According to the National Fire Protection Association, fire departments across the United States responded to nearly 16,000 fires involving clothes dryers or washing machines each year between 2010 and 2014.
Failure to clean the dryer is the leading cause of dryer fires. You have to clean more than just dryer’s the lint trap though — you also need to clean the dryer’s vent system. On most dryers, there’s a duct that runs from the dryer to the wall, and then there’s another duct inside the wall that runs out to the exterior of your home. The duct inside the wall can collect a lot of lint that you don’t even see because, well, it’s behind the wall. How do you know if the duct is dirty if you can’t see it? A good dryer can start to perform poorly, and your dryer may start having issues it didn’t have before. For instance, your clothes may take longer to dry, and excess lint might accumulate inside of the dryer. You may also notice excess lint building up on the vent outside of your home.
Depending on how often you use your dryer, you should clean out the vent anywhere between every three months and once a year. You don’t have to hire a professional to clean your dryer vent. Using an inexpensive duct cleaning brush, you can do it yourself. Here’s how to do it.
What you’ll need
- A duct cleaning brush kit (preferably one like this one , which uses screw-in extender poles)
- A power drill
- A vacuum with a hose attachment
- A ladder to open the vent on the exterior of your home (if it’s up high)
- A flat-head screwdriver
- Duct tape
How to clean a dryer vent
Step 1: Pull the dryer away from the wall and unplug the unit.
Step 2: Pick up any clothes that fell behind the dryer and vacuum up the lint. There will likely be a significant amount of lint, especially if you don’t clean behind your dryer very often.
Step 3: Disconnect the exterior duct hose from the back of the dryer. Using a flat-head screwdriver, unscrew the screw at the top of the fitting, and the duct should loosen enough for you to slide it off.
Step 4: Disconnect the exterior duct hose from the wall using the same method as in step 3.
Step 5: Clean the exterior duct hose with a vacuum cleaner and hose attachment.
Step 6: Prepare the duct cleaning brush and a power drill. Make sure your power drill is fully charged. Attach the brush head to the first pole and have the other connection poles nearby. As you clean the duct, you’ll continue to attach extender poles until the brush reaches outside, and has therefore cleaned the full length of the duct.
Step 7: Remove or completely open the exterior vent hood (outside of your house) so the lint can be discharged outside as you push it from the inside.
Step 8: Go back inside the house and start cleaning the dryer duct from the interior. Ask another person to stay outside so they can tell you when the cleaning brush reaches the exterior.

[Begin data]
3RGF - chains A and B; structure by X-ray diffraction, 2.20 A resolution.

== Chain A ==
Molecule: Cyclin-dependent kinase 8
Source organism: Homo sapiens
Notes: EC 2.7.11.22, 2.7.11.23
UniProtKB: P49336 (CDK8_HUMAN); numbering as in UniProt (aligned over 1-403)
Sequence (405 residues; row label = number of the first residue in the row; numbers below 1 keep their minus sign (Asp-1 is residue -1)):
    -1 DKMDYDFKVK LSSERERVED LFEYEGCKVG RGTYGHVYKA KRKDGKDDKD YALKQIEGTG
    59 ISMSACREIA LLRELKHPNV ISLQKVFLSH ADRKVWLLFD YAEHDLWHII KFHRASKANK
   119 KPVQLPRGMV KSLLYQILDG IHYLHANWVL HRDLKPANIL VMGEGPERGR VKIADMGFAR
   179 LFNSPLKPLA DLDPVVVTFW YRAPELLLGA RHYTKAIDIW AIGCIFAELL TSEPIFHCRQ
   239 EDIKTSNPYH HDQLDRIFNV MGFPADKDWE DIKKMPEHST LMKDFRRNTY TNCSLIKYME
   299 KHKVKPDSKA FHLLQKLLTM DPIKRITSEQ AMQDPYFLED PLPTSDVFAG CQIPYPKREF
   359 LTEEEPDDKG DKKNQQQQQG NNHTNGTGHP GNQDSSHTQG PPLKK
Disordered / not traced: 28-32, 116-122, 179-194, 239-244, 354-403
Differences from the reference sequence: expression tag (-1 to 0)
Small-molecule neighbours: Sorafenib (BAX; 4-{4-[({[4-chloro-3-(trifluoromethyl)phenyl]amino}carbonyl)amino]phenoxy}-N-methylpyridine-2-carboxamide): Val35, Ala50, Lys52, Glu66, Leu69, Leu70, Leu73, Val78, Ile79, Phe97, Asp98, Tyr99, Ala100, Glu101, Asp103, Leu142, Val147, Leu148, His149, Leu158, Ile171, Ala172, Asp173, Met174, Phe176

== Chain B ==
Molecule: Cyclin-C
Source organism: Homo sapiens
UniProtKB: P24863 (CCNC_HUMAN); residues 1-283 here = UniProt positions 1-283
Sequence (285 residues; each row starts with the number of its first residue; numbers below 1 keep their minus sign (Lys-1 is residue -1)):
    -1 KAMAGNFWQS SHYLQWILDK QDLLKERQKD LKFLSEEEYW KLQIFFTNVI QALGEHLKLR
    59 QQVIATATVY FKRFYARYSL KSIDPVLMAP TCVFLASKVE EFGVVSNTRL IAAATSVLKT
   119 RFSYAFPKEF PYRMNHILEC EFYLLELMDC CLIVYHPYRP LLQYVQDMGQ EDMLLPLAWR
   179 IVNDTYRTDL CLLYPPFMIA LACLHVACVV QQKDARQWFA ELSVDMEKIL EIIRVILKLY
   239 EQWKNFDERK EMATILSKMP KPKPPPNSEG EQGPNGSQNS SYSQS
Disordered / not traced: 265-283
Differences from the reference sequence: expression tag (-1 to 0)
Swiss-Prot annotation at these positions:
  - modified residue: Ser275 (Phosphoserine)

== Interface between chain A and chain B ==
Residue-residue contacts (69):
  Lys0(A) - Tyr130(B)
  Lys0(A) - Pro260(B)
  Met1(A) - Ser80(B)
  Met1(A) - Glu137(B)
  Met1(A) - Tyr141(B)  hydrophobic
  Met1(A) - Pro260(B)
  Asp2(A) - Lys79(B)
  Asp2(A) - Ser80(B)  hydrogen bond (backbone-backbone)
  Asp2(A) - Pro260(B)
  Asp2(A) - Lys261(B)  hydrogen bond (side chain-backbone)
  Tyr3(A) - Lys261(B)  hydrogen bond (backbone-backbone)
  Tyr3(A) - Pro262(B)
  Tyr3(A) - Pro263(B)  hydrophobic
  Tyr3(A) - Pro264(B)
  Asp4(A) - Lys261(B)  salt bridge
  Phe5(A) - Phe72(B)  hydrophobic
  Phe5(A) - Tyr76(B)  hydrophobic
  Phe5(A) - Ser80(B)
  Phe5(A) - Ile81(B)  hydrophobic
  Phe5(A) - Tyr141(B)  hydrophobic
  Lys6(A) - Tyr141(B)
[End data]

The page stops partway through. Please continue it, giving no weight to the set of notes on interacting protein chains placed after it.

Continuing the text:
Clean the duct by inserting the brush/rod assembly into the duct opening in the wall where the dryer was connected. Push and pull the brush into the duct one foot at a time. Add additional rods as you go until the brush reaches the outside of the house.
As you’re cleaning the duct, twist the rod clockwise, as this will help grab the lint. Turning the brush clockwise will also help guide the brush around turns in the duct.
You can use the drill for additional cleaning power, but you can also turn the brush by hand and forgo using a drill.
Do not turn the rods counterclockwise, and do not reverse the direction of the drill. If you do, the poles or brush may unscrew inside of the duct in the wall. Then, you’ll have a much bigger problem on your hands (you could end up with poles and a brush lost inside of your dryer duct).
Step 9: Go outside and collect the lint that was pushed through the duct with the brush.
Step 10: Reassemble the dryer. Attach the duct to the wall and to the dryer, and then reattach the fittings. Plug the unit back in.
- Make sure you have enough extender poles to run the whole length of the duct. Many brush/rod assemblies come in 12, 18, or 24-feet. If you have a lot of footage to cover, you may be able to save money by purchasing two smaller assemblies instead of one larger one. For instance, if you have a 20-foot duct, you can purchase two, 12-foot brush assemblies and that may save you money when compared to the price of one 24-foot brush assembly.
- Place duct tape around the metal portions of the extender rods (after you screw them together) to avoid scratching or dinging the duct’s interior.
- It’s a good idea to purchase a new exterior duct and exterior vent. You can , and you can . This makes the whole process faster and easier because you’re left cleaning only the duct inside the wall, and you won’t have to clean those exterior inexpensive parts.
- It’s wise to buy a duct cleaning kit that’s sturdy, and one that has extender poles that screw together. Brushes with metal springs can be difficult to navigate through the duct, as they tend to be flimsier. Vacuum attachments work great for cleaning the duct between the wall and the dryer, but they are not as effective for cleaning the ducting inside of the wall. We used this kit , and it was about $25 on Amazon.
- If the brush gets stuck, and you absolutely cannot push it through a certain point in the duct, try the following: Pull out the assembly and remove the brush from the extender rod. Add a padding of duct tape to the first rod (to avoid scratching the duct’s interior). Then, run just the extender poles through the duct to the exterior. This will help to remove bad clogs in the duct. After that, run the brush through the duct again.